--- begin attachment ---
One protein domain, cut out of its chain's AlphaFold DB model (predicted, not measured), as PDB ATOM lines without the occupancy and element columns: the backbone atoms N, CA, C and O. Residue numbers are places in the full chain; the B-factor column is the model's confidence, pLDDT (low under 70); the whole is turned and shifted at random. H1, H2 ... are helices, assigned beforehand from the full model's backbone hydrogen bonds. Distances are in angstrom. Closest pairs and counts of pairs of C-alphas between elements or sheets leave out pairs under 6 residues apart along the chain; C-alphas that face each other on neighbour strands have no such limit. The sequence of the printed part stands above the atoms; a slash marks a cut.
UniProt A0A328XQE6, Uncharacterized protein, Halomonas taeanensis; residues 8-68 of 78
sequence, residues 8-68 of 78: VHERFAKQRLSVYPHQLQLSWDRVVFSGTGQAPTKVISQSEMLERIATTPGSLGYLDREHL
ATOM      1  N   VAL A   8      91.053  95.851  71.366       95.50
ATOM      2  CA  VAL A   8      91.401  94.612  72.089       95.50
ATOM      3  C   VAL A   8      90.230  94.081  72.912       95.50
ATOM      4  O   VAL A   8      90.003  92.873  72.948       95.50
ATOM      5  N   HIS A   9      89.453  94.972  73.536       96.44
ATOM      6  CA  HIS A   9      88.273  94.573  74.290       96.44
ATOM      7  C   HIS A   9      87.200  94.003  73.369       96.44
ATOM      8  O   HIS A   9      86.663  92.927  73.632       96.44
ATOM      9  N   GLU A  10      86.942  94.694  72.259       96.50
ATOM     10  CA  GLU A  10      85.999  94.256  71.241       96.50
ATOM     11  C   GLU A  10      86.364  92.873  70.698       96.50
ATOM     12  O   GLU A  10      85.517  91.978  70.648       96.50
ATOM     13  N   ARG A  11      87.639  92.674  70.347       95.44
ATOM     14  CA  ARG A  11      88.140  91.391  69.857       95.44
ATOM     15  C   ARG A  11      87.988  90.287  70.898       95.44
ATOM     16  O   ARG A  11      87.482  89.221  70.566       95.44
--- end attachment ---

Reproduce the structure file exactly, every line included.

One protein domain, cut out of its chain's AlphaFold DB model (predicted, not measured), as PDB ATOM lines without the occupancy and element columns: the backbone atoms N, CA, C and O. Residue numbers are places in the full chain; the B-factor column is the model's confidence, pLDDT (low under 70); the whole is turned and shifted at random. H1, H2 ... are helices, assigned beforehand from the full model's backbone hydrogen bonds. Distances are in angstrom. Closest pairs and counts of pairs of C-alphas between elements or sheets leave out pairs under 6 residues apart along the chain; C-alphas that face each other on neighbour strands have no such limit. The sequence of the printed part stands above the atoms; a slash marks a cut.
UniProt A0A328XQE6, Uncharacterized protein, Halomonas taeanensis; residues 8-68 of 78
sequence, residues 8-68 of 78: VHERFAKQRLSVYPHQLQLSWDRVVFSGTGQAPTKVISQSEMLERIATTPGSLGYLDREHL
ATOM      1  N   VAL A   8      91.053  95.851  71.366       95.50
ATOM      2  CA  VAL A   8      91.401  94.612  72.089       95.50
ATOM      3  C   VAL A   8      90.230  94.081  72.912       95.50
ATOM      4  O   VAL A   8      90.003  92.873  72.948       95.50
ATOM      5  N   HIS A   9      89.453  94.972  73.536       96.44
ATOM      6  CA  HIS A   9      88.273  94.573  74.290       96.44
ATOM      7  C   HIS A   9      87.200  94.003  73.369       96.44
ATOM      8  O   HIS A   9      86.663  92.927  73.632       96.44
ATOM      9  N   GLU A  10      86.942  94.694  72.259       96.50
ATOM     10  CA  GLU A  10      85.999  94.256  71.241       96.50
ATOM     11  C   GLU A  10      86.364  92.873  70.698       96.50
ATOM     12  O   GLU A  10      85.517  91.978  70.648       96.50
ATOM     13  N   ARG A  11      87.639  92.674  70.347       95.44
ATOM     14  CA  ARG A  11      88.140  91.391  69.857       95.44
ATOM     15  C   ARG A  11      87.988  90.287  70.898       95.44
ATOM     16  O   ARG A  11      87.482  89.221  70.566       95.44